Friday, November 07, 2008

Looking at the Numbers

The numbers people use to describe the election are some times misleading. Certainly the turn out of the registered voters was higher then normal (about 62%.) But this is an election of a President of all of the American people. People under 18 can't have their say, so I took them out. And what you get is an Obama president elected by only 23% of eligible voters. It makes the term "landslide" and "majority" seem hallow. Now I'll show my math:

O= 65,285,166 people voted Obama.
M= 57,317,302 people voted McCain.
V= 227,059,520 people are over the age of 18. (P*.246)
P= 301,139,947 people live in the USA.
R= 122,602,468 people voted on election night 2008 (O+M)
24.6% of the population is under 18. (from the US census)
40.7% of people who could vote, actually voted. (P/V)

That means out of the population that can vote:
21.68% voted Obama (O/V)
19.03% voted McCain (M/V)

(this was done with information from a census done in 2006 and polls from Nov. 7, 2008; all poll results have not come in. Only 99% are in so, these numbers are a bit off, but only a little.)

A Palestinian refugee's open letter to Obama

A Palestinian refugee's open letter to Obama
Abdelfattah Abusrour writing from Ramallah, occupied West Bank, Live from Palestine, 6 November 2008
Dear President-elect Barack Obama,

I would like to congratulate you on this victory, a victory that is not only yours, as you said in your speech, but also for those who believed in you, and who are full of hope for the change you promote and the wish that it comes through you and your efforts to lead your country and the world for a legacy and a heritage that is meaningful, and plant hope in a time of despair.

I have been fortunate and blessed in my life. I received a scholarship to continue my studies in France where I stayed nine years. I returned to my occupied country with a PhD because I believed that I could make a change and that I am a change-maker in breaking cultural stereotypes, and could show another image of my people and their beauty and humanity through nonviolent resistance against the ugliness and violence of the Israeli occupation. This was my goal in creating the Al-Rowwad Center with a group of friends, to allow our children to use theatre and the arts for social change and nonviolent means of self-expression to keep them alive, instead of becoming a number on a list of martyrs, or handicapped for the rest of their lives, or perish in prison.

I believe that everybody is a change-maker, and nobody has the right to say, "I can't do anything" or stay neutral at a time when injustice is committed every day. I believe, like Dr. Martin Luther King, Jr. believed, that travel breaks cultural stereotypes, and if people have the opportunity to meet with each other as human beings, they will have no reason to go to war against each other. I believe in change, exactly like you, and hope that change will come with all the efforts we are doing. And because of this, I was rewarded as the first Ashoka Fellow-Social Entrepreneur in Palestine.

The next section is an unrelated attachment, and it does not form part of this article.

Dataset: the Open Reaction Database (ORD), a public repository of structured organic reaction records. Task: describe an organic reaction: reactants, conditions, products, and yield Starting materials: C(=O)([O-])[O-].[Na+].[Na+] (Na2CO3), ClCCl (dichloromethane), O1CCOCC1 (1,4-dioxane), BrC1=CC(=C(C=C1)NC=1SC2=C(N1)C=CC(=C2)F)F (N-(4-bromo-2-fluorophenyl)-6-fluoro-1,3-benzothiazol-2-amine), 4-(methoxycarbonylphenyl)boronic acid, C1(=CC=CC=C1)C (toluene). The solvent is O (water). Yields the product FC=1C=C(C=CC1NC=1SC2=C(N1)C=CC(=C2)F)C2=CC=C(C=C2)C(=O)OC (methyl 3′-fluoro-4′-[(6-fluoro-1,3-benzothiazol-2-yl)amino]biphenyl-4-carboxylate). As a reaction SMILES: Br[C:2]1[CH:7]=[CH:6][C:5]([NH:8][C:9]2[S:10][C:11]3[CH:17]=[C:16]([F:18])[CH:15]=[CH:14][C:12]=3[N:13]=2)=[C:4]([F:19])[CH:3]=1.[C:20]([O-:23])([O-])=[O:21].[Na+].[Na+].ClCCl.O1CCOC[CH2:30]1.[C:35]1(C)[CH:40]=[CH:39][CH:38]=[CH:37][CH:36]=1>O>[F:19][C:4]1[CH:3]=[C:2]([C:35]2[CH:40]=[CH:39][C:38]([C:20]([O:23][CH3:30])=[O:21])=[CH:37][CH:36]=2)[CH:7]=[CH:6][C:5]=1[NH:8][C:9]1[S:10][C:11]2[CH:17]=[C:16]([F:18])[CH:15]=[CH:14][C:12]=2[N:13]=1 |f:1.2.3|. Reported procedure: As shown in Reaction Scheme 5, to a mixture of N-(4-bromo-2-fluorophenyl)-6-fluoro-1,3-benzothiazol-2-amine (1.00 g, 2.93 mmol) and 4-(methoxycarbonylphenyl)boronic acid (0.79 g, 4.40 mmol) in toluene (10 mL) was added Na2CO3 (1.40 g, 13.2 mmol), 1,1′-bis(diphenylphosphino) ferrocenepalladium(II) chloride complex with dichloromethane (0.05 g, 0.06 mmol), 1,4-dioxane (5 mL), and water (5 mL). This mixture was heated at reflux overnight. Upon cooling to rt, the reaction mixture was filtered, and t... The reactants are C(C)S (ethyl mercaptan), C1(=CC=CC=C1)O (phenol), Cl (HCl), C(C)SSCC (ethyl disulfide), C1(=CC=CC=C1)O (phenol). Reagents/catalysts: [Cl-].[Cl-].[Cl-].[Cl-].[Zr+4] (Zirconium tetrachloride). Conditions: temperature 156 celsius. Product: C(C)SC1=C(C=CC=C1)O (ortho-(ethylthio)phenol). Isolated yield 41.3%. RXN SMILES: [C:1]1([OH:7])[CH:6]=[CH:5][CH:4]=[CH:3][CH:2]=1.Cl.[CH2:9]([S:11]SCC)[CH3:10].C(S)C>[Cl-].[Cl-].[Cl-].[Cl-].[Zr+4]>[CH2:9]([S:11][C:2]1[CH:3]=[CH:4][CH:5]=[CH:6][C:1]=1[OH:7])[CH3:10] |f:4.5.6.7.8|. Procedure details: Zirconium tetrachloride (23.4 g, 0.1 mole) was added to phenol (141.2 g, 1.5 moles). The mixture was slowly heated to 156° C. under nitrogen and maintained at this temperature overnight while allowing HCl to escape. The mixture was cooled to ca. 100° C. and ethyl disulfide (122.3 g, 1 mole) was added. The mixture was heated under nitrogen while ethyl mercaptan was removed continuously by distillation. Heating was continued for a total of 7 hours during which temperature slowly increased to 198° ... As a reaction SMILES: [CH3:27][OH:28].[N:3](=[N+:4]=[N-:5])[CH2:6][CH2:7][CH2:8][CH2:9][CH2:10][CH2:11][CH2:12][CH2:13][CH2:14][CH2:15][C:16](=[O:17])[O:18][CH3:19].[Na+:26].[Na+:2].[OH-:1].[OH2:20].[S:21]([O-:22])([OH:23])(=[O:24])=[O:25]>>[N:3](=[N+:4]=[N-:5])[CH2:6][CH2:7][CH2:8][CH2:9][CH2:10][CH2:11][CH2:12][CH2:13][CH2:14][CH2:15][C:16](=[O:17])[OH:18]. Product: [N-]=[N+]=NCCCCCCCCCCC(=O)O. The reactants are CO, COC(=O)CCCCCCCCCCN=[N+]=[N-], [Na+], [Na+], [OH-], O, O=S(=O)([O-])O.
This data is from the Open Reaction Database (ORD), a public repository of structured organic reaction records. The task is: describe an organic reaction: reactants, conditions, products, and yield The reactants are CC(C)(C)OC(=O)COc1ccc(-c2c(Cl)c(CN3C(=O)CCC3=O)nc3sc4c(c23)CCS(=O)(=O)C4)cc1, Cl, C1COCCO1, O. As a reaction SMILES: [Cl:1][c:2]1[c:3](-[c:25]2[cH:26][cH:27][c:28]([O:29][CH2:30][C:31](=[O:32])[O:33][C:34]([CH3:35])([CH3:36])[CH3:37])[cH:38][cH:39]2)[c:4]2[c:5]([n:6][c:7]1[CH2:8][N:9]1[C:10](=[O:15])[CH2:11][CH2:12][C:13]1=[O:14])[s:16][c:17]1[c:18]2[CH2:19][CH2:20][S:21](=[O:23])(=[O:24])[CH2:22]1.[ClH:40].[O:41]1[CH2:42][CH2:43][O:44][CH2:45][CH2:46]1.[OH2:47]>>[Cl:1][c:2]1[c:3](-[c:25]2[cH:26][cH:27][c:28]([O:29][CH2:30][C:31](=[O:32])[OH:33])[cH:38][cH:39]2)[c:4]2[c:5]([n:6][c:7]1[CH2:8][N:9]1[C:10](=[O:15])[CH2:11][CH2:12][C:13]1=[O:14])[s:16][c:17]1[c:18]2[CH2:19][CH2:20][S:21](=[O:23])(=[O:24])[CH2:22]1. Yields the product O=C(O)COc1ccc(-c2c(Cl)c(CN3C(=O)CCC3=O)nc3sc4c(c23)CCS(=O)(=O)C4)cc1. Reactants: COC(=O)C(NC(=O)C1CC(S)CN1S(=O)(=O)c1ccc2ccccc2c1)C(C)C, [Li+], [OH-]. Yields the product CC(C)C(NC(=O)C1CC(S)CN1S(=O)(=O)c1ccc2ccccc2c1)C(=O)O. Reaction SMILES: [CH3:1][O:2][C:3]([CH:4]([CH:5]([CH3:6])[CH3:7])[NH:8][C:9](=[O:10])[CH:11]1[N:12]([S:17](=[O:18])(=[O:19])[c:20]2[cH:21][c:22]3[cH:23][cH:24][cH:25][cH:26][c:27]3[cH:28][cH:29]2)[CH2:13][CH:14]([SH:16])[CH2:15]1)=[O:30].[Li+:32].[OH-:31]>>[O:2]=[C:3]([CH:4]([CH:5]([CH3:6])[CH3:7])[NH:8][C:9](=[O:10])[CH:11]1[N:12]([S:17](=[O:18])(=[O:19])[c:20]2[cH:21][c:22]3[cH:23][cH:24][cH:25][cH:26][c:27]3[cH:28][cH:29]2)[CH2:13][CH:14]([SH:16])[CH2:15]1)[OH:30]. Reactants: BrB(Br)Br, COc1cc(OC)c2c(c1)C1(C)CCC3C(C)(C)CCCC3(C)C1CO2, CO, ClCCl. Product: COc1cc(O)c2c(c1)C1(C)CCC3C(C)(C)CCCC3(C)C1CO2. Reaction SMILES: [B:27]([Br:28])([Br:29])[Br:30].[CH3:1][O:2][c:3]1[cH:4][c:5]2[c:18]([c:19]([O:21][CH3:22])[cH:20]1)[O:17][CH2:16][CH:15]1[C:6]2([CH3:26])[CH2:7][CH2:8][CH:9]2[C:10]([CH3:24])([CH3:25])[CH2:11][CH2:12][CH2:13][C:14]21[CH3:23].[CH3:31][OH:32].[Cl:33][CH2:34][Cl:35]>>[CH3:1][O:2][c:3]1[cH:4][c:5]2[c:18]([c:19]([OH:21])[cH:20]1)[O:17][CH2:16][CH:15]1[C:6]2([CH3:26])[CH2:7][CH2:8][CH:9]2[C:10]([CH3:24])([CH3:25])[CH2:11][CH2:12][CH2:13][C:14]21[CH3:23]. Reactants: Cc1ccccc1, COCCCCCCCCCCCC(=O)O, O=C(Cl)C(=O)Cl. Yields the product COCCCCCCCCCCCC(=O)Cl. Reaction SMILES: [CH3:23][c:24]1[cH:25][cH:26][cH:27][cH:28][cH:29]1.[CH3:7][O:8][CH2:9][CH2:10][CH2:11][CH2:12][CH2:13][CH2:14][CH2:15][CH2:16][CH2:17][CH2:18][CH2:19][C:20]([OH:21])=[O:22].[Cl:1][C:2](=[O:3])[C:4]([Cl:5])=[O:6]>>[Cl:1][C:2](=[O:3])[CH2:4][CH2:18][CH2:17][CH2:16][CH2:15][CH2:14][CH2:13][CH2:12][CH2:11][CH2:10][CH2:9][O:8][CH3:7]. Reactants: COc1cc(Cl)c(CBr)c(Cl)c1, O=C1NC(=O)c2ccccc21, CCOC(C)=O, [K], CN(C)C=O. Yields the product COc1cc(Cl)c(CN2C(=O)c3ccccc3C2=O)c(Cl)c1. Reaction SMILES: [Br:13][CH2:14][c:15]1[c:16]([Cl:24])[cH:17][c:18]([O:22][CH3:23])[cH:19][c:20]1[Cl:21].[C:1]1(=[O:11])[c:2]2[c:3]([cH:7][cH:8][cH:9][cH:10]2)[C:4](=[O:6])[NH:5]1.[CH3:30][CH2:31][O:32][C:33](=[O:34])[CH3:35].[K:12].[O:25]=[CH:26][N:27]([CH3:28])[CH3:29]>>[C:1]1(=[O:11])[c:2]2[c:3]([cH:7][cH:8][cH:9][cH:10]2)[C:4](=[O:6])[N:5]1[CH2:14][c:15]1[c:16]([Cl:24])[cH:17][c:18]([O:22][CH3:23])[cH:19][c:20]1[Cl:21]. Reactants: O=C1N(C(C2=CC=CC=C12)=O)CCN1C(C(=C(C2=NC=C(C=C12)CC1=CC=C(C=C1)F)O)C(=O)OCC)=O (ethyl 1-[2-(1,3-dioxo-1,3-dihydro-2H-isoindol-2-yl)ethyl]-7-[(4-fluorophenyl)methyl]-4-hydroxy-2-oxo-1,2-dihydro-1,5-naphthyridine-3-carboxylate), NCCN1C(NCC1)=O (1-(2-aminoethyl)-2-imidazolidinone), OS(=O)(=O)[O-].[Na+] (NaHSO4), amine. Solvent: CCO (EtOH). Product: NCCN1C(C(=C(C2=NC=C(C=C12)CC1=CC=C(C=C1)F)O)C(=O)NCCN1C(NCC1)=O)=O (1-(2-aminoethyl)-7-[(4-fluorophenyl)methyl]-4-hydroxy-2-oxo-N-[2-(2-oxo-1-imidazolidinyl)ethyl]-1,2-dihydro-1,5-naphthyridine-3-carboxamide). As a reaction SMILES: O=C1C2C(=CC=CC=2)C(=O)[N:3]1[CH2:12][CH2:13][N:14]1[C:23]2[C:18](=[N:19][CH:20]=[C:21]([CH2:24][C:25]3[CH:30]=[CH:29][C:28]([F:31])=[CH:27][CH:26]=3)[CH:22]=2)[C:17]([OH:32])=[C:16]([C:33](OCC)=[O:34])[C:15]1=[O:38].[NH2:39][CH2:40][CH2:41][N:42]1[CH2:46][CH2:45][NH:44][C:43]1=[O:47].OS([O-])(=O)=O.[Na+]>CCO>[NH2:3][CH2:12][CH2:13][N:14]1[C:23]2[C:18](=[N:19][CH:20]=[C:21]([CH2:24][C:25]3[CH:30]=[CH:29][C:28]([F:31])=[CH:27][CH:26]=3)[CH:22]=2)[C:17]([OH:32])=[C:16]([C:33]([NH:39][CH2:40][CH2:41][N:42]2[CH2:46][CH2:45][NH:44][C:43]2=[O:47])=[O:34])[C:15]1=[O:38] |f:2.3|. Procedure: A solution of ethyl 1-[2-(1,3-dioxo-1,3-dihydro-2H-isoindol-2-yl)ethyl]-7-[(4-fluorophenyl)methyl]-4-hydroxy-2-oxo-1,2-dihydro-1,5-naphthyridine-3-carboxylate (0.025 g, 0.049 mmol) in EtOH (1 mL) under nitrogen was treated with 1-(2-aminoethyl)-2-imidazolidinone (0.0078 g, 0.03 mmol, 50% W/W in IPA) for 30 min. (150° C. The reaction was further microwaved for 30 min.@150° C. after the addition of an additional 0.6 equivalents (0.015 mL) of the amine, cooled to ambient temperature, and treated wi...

When I first visited the United States, in 2004, the immigration authorities asked me about my name, date of birth, place of birth, etc. Because there is no Palestine listed as a country in their computers, I was Jordanian -- because I was born in 1963 in Jordanian-controlled Bethlehem. My father was Israeli, because he was born in 1910 in his village of Beit Nateef under the Ottoman Empire, even though it was called Palestine at that time, because this village was occupied and destroyed and became part of present-day Israel, which was created in 1948. What would be the feeling of anyone who only exists as a "terrorist," but not as a "human being?"

I believe in human values and human rights. I believe in freedom, justice, peace, democracy and equality. You mentioned opportunity. I believe that occupied people have the right to defend their country against the occupation, in a time when the occupied victim is represented as the oppressor and the terrorist, and the occupier as the victim who defends himself. I believe that people who fight for justice and against oppression are heroes, like you. I believe that you are a role model, and you will affect generations to come.

My name is Abdelfattah Abusrour. I was born in Aida Refugee camp, on land rented for 99 years by UNRWA, the UN Agency for Palestine refugees, from Palestinian landowners of Bethlehem. My family originates from Beit Nateef, one of 534 destroyed Palestinian villages in 1948 by the Zionist bandits.

I grew up in Aida refugee camp, as a refugee in my own country. I remember the 1967 War which broke out when I was four years old. I remember the sky full of planes, and all of the young children covered by black blankets, and cherished by their mothers. I remember the field around the camp, where we used to play, to perform our theatre plays in the open fields. I remember the big holes in the ground, when they were filled with water, they were our swimming pools.

A segregation fence was built in 2002 which was transformed into a 30-foot-tall apartheid wall in 2005, encircling the camp from the east, the north and part of the west.

Like you, I was fed the love of my country. Like you, I remember my past and present, and remember the rusty keys of my parents' home in Beit Nateef, keys for doors that exist no more, but keys that have their doors in our hearts and our imaginations. These rusty keys are still with me. I remember that we were brought up with this eternal belief that right is right, and nothing can justify ignoring it. I remember that our right of return to our original villages and homes is eternal, and nothing can change it, neither realities on the ground nor political agreements, because it is a right which is also granted in international law and UN resolutions.

Day after day, week after week, month after month, and year after year, we were living in lies and broken promises of change, and when change comes; it is for the worse and not for the better. Nothing improves with all the negotiations. No promise of independence for Palestinians was fulfilled, even after 60 years.

I believe in peace and nonviolence, in hope and right and justice. I believe in the values that make humanity what it is. I have never hated anyone. My parents were full of love and peace. They never taught me or my brothers anything other than respect of others and endless love to give and help others. They taught us that when you practice violence you lose part of your humanity. But at the same time, they taught us to defend what is right and to stand against what is unjust and wrong. Therefore, I do dare to say that you have great challenges facing you, and you are fully aware of that. But what remains after all is what you have said, the values you defend, and the heritage you want to leave to your two daughters and the generations to come. I do fear the day when my three sons and two daughters, or any child in my occupied country or in any other country comes to me tomorrow or in ten or twenty years from now, asks: "What did you do to make a change in this world?" This is why I continue to work to make a positive change and work for a better tomorrow at a time when every day that comes is worse than the day before. This is why I continue, so I may respond and say I did something to make a change.